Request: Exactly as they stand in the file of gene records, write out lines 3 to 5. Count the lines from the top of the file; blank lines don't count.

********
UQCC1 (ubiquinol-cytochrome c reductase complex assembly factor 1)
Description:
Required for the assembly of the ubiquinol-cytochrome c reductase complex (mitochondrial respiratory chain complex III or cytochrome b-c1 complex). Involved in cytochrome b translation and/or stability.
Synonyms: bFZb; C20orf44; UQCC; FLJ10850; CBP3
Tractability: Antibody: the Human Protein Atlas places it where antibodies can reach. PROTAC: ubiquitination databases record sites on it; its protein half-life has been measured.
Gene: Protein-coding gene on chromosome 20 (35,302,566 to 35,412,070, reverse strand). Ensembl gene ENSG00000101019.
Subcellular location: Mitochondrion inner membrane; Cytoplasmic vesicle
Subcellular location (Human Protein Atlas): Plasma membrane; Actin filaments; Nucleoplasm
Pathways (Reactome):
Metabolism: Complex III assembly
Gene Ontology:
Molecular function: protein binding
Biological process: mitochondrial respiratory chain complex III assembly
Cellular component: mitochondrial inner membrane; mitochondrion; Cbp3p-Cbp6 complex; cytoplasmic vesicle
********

Required for the assembly of the ubiquinol-cytochrome c reductase complex (mitochondrial respiratory chain complex III or cytochrome b-c1 complex). Involved in cytochrome b translation and/or stability.
Synonyms: bFZb; C20orf44; UQCC; FLJ10850; CBP3
Tractability: Antibody: the Human Protein Atlas places it where antibodies can reach. PROTAC: ubiquitination databases record sites on it; its protein half-life has been measured.